“And what does the LORD require of you? To act justly, and to love mercy, and to walk humbly with your God.” (Micah 6:8)
Over the years God has given me opportunity to engage with male inmates in state prisons. Serving inmates has opened my heart to God’s love for those incarcerated as He has allowed me to preach, lead Bible studies, and do one-on-one pastoral Zoom calls. It has been a rich time. However, in order for me to be allowed in the prisons, there have been a number of requirements for me to first meet according to Department of Corrections regulations: a personal application, in-person meetings with department of correction officials, background checks to be conducted, rules of conduct to observe, and a recommendation from an approved prison ministry—all these required in order to gain access to minister within the walls of state prisons. Requirements must be met.
In our reading today, the Old Testament prophet, Micah, asks questions about the requirements to be met by the people of Israel in order to live lives which are God-honoring. His question is birthed out of his deep concern for the poor, marginalized, and often forgotten ones in Israel 700 + years before the life of Jesus. Justice, mercy, and humility are the requirements, not burnt offerings, not offering one’s firstborn, not perfunctory activities performed to fulfill the law’s requirements. The LORD looks for actions that flow from the heart.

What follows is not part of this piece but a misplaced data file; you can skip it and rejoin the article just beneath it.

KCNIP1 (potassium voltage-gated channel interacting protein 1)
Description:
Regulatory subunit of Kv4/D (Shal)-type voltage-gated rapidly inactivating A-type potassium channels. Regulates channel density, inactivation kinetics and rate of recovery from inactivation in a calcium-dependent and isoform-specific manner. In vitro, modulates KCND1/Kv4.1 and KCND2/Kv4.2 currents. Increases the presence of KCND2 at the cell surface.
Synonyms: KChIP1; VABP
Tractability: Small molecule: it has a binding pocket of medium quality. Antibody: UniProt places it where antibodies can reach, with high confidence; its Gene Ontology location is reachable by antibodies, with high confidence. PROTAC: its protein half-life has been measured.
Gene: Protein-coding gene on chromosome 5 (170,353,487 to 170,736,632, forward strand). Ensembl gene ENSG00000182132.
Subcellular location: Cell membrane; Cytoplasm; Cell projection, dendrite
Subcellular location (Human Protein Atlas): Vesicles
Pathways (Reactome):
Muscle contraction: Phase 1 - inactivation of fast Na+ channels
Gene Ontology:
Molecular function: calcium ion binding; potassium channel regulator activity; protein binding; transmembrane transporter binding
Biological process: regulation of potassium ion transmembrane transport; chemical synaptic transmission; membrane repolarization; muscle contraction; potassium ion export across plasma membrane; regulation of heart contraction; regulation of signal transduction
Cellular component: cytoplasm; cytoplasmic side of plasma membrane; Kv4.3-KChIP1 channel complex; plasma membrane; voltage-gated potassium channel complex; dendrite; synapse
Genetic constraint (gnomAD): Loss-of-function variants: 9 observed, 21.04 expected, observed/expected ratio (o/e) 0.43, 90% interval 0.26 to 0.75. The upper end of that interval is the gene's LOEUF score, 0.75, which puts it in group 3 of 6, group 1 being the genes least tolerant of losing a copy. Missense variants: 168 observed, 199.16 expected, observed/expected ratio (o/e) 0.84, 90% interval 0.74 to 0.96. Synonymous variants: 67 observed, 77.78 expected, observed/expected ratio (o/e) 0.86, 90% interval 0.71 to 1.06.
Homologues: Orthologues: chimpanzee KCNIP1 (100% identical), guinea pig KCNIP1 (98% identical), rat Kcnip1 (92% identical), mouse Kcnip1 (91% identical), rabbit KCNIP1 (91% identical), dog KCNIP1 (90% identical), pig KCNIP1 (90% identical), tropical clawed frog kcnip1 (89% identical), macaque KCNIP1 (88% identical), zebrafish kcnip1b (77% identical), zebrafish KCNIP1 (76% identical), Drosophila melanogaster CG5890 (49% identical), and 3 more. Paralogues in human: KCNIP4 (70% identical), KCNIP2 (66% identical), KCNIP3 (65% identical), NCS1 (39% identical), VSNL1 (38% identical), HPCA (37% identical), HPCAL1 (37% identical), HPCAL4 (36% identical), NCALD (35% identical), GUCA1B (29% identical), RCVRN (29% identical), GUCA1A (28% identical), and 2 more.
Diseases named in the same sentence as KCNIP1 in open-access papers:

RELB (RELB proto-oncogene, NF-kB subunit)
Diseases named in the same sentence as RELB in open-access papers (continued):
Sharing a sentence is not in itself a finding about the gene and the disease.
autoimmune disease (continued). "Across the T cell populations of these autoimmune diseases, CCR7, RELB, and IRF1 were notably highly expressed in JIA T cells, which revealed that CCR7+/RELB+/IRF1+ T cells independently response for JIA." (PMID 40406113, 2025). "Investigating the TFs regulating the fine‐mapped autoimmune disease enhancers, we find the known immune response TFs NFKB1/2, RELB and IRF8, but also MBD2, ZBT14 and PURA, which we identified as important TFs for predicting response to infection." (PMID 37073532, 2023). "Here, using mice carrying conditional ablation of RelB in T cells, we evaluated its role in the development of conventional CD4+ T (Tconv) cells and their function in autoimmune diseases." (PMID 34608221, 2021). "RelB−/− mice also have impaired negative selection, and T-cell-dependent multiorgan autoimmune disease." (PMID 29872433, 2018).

Centuries later, Jesus underscores this in the Beatitudes as He reminds His audience that blessing flows out of an individual’s compassionate consideration for those in need of God’s kindness and goodness. “Blessed are the merciful for they will be shown mercy” (Matthew 5:7). Daily acts of extending mercy (Greek: mercy, eleos, ἔλεος) to others is a requirement for us as Christ-followers in order for us to fully taste God’s daily mercy in our lives. This is normal Christian life stuff—not simply required of those who serve the poor in far-off lands or destitute areas in our own nation. So, what does God require, ask of us? Mercy.
Theologian Millard Erickson writes, “If grace contemplates humans as sinful, guilty and condemned, mercy sees them as miserable and needy.”
- How is your faith at work for those in need of experiencing God’s covenant-keeping love—those living in need or experiencing misery?
- What one thing will you do to live out mercy this week?
by Paul Sinclair